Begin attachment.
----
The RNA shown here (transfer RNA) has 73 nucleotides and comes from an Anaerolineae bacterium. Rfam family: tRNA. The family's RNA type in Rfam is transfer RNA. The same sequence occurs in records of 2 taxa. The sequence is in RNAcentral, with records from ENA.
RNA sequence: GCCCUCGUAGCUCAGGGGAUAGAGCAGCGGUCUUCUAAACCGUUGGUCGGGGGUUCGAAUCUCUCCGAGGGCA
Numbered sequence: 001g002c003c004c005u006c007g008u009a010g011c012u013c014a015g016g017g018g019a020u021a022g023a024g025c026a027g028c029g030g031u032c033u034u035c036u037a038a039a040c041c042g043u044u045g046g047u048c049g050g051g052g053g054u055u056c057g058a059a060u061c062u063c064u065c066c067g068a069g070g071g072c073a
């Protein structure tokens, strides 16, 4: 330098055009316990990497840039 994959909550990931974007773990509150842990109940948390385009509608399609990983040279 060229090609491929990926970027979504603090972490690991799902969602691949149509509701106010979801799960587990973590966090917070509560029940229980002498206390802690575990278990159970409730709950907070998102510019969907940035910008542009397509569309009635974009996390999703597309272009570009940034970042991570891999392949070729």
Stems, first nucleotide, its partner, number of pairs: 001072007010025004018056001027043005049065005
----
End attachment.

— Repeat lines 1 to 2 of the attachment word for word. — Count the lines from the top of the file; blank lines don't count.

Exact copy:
The RNA shown here (transfer RNA) has 73 nucleotides and comes from an Anaerolineae bacterium. Rfam family: tRNA. The family's RNA type in Rfam is transfer RNA. The same sequence occurs in records of 2 taxa. The sequence is in RNAcentral, with records from ENA.
RNA sequence: GCCCUCGUAGCUCAGGGGAUAGAGCAGCGGUCUUCUAAACCGUUGGUCGGGGGUUCGAAUCUCUCCGAGGGCA